Pressure operated pumps explained
In this article, PIF provides an in-depth explanation about the working cycles of Valsteam’s ADCAM pressure operated pumps. We spoke to BM Engineering to answer some of your most frequently asked questions regarding mechanical pumps, their uses and how they operate.
Understanding a mechanical pump
A mechanical pump consists of a body shell, into which condensation flows by gravity. The body contains a float mechanism, which operates a set of changeover valves, allowing the transfer of the liquid to a higher elevation or pressure. The pump can be operated by steam, compressed air or gas and can be used for lifting any kind of non-corrosive liquids.
How the Valsteam Mechanical Pump works
1. Liquid flows by gravity into the pump through an inlet check valve lifting a float.
2. At the upper limit it opens the supply valve, allowing the steam or compressed air to enter in the pump body.
3. The pressure in the pump builds up just enough to overcome back pressure.
4. The pressurised liquid opens the outlet check valve and the discharge starts. (The liquid discharged may be quantified through a special counter, enabling the pump to function as a reliable flow meter).
5. When the float reaches the minimum lower level it closes the steam or compressed air supply valve and opens the vent, allowing the liquid to fill the pump again.
Six step guide to a pressure pump trap’s working cycle
There are different stages to a pressure pump trap’s working cycle. The following six points explain these in greater detail, starting with the ball float mechanism controlling the steam trap valve and finishing with the motive steam valve closing:
1. The ball float mechanism and the motive steam valve start closed, while the exhaust valve is open. The float controls the steam trap valve and the steam motive pressure valve. Condensate starts to flow to the pump trap at the same time.
2. The PPT is operating as a steam trap, modulating the condensate discharge as it is formed. The motive steam valve remains closed and the exhaust valve open.
3. As soon as the equipment control valve starts to modulate, the steam pressure will decrease and consequently the differential pressure starts to be lower, decreasing the PPT steam trap discharge capacity. The condensate level inside the pump is now increasing.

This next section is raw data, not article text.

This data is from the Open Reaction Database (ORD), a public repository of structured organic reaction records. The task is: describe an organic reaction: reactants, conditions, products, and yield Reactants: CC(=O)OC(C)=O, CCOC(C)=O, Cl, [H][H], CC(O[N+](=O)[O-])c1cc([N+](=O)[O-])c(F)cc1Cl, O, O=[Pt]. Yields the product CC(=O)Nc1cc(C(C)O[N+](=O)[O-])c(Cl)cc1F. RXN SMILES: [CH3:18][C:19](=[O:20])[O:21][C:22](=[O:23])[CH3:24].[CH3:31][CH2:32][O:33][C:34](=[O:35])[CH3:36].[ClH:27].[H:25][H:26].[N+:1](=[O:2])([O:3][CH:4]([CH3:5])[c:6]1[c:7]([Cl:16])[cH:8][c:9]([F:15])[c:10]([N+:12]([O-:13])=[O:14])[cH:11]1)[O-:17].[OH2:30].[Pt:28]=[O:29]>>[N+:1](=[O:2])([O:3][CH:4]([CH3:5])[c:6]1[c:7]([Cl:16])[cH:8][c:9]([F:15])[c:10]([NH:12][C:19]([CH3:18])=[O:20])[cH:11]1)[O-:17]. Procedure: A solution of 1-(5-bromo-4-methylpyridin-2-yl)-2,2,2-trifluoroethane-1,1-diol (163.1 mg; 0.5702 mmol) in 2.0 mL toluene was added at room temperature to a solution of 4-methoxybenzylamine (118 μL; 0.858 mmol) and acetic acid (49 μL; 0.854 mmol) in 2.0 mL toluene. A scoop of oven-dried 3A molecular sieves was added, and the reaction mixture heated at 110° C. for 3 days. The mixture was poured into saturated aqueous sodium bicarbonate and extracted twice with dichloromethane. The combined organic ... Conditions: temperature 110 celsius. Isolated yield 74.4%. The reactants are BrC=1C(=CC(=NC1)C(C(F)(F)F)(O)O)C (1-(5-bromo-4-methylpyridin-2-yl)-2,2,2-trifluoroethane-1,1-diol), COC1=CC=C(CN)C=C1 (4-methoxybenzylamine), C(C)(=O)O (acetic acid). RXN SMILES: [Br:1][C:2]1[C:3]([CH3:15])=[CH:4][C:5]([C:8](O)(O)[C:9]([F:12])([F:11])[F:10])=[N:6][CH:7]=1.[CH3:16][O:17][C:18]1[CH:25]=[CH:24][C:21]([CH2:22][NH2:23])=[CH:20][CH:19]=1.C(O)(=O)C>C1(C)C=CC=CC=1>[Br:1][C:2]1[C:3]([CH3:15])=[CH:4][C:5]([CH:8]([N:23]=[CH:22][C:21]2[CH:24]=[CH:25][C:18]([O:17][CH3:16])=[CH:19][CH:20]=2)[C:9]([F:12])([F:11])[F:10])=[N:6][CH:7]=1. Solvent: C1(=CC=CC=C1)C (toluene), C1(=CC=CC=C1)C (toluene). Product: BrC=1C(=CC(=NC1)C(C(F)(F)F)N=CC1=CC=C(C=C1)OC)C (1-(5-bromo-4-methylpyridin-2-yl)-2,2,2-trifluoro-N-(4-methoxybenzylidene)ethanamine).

4. If this situation goes on, the condensate shall flood the equipment, causing problems. But by using a PPT at this stage, the snap action pump mechanism will close the exhaust valve and open the steam one, allowing the external motive steam to replace the necessary positive pressure, pumping back the condensate.
5. The PPT is now pumping the condensate back to the return system; the condensate level falls and replaces in operation the steam trap mechanism.
6. The motive steam valve closes and the exhaust opens, equalizing the inside pump pressure with the condensate inlet, and thus the condensate flows again to the PPT with enough differential pressure the system re-starts as a steam trap or, otherwise, as a pump.
Understanding the workings of a steam trap
A steam trap is a device used to discharge condensate and non-condensable gases with a negligible consumption or loss of live steam. Most steam traps are nothing more than automatic valves. They open, close or modulate automatically. The three important functions of steam traps are:
- Discharge condensate as soon as it is formed. (Unless it is desirable to use the sensible heat of the liquid condensate)
- Have negligible steam consumption. (i.e. being energy efficient)
- Have the capability of discharging air and other non-condensable gases.
How is Valsteam’s disc steam trap different?
Valsteam’s thermodynamic DT32 disc steam traps are compact, lightweight and easy to install steam traps. They are excellent for high pressure systems, including steam tracing applications and offer the following features and benefits:
- Intermittent discharge.
- Unaffected by water-hammer and vibrations.
- Steam jacketed capsule (disc and cover set).
- Replaceable capsule.
Introducing Valsteam ADCA
Having initially started in 1982, as a company assembling steam systems, Valsteam ADCA has evolved to a company present in 80 countries with a 22,000 square metre manufacturing facility where all of the products they sell today are produced.
Speak to BM Engineering today about their complete range of Valsteam disc traps & pressure operated pumps by calling 0141 762 0652 or email email@example.com